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The Vallarpadam Container Terminal at Cochin Port. The port is expected to complete dredging in next two months and that will give a channel depth of 14.5 metres to handle bigger vessels. Photo: Bharat S. Raj/Wikimedia Commons (Bharat S. Raj/Wikimedia Commons)
The Vallarpadam Container Terminal at Cochin Port. The port is expected to complete dredging in next two months and that will give a channel depth of 14.5 metres to handle bigger vessels. Photo: Bharat S. Raj/Wikimedia Commons
(Bharat S. Raj/Wikimedia Commons)

Cochin Port Trust, DP World in talks with global shipping firms

Till now, no foreign ship could ferry cargo between ports in India except under a licence

Mumbai: The Dubai government-owned DP World Pvt. Ltd and state-run Cochin Port Trust have begun talks with global shipping companies to start operations from the Vallarpadam transshipment terminal at Cochin port.

The move follows the easing of cabotage rules by the Indian government on 6 September for export containers transhipped to and from the terminal. Cabotage is the transport of goods between two points in the same country by a vessel registered in another country.

The relaxation in the cabotage policy, however, will be reviewed after three years and is applicable only to the international container transshipment terminal, or ICTT, which is run by India Gateway Terminal Pvt. Ltd, owned by DP World, the world’s fourth biggest container port operator.

The relaxation is expected to benefit global container carriers such as Maersk Line, the world’s biggest container ship operator, Mediterranean Shipping Co. SA, CMA CGM SA and Hapag-Lloyd AG.

Anil Singh, senior vice-president and managing director (subcontinent) at DP World, said dredging of the shipping channel at Cochin port and relaxation of the cabotage policy were critical aspects for a successful transshipment terminal.

“Cochin port is expected to complete dredging in next two months and that will give a channel depth of 14.5 metres to handle bigger vessels. We are also talking to leading international shipping lines and feeder operators," said Singh.

The transshipment terminal offers concessions to shipping lines in terms of cash discounts, volume discounts and value-added services, including a faster turnaround of ships to meet international standards, Singh added.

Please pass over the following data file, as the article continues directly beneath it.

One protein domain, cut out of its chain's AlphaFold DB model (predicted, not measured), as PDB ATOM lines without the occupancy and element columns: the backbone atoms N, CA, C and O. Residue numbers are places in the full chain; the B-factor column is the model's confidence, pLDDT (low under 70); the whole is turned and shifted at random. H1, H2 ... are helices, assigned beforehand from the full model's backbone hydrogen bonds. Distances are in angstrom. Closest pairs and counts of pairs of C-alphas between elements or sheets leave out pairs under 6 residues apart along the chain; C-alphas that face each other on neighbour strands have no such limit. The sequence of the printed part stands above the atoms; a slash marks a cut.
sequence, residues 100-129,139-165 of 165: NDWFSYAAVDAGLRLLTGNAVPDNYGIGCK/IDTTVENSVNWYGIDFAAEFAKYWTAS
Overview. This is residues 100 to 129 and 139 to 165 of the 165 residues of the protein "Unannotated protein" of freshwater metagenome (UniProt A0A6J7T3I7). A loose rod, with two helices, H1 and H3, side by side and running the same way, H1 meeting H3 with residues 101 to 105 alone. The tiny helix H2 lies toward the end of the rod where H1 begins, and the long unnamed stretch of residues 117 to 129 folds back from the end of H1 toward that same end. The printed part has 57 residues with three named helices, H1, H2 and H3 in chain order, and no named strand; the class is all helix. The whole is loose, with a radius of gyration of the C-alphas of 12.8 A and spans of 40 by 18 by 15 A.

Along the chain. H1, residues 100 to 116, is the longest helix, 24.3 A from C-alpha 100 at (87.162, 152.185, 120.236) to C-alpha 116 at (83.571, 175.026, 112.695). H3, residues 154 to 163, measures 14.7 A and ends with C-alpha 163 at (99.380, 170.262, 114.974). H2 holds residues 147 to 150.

Indian container traffic has grown steadily over the years but more than half of the country’s container traffic is transshipped or diverted at ports outside India, mainly in Colombo, Singapore, Salalah and Jebel Ali. This is because India had no port near international sea routes to handle large mainline vessels.

Consequently, India’s exporters and importers incur costs in excess of 1,000 crore a year on transshipping containers through overseas ports, according to the shipping ministry. They pay an additional 600 crore every year to ship their containers via Colombo alone.

Cochin port has a locational advantage as the Colombo port is a mere 76 nautical miles deviation from the main East West shipping route.

The landlord port, Cochin Port Trust, has introduced a special tariff in vessel-related charges matching Colombo for bigger vessels with international ports of call in America, Europe, Africa, Australia and any port in China. These concessions are applicable up to 30 September 2013.

C. Unnikrishnan Nair, traffic manager at Cochin Port Trust, said the port is offering up to 86% discount on vessel-related charges.

“We are offering 30% discount on ships plying between our port and Colombo. For vessels sailing to South East Asia from Cochin Port, we are offering a 50% discount. And for the feeder vessels plying among Indian ports, we are offering a 40% discount," said Nair. A container transshipment terminal is a hub where smaller vessels transport cargo to and from larger ships. As the economies of scale lower the cost of operations for shipping lines, it results in lower freight rates.

DP World won a 30-year contract to build and operate the Vallarpadam terminal in a public auction in 2004. The first phase of the terminal, built at an investment of 3,000 crore, can handle one million standard containers a year. It began operations in February 2011 and loaded 337,053 containers in the year ended March.

Former shipping secretary D.T. Joseph said there were no studies to prove that the relaxation will bring in the desired benefits as India had eased the same rules in early 1990s to all ports unlike, this time, when it has been done exclusively for one port.

Another port consultant pointed out that other ports would also now lobby for cabotage relaxations. “We will also apply for cabotage relaxation at our port. Certainly not now, but at a later stage," said Vinita Venkatesh, adviser to Krishnapatnam Port Container Terminal in Andhra Pradesh.

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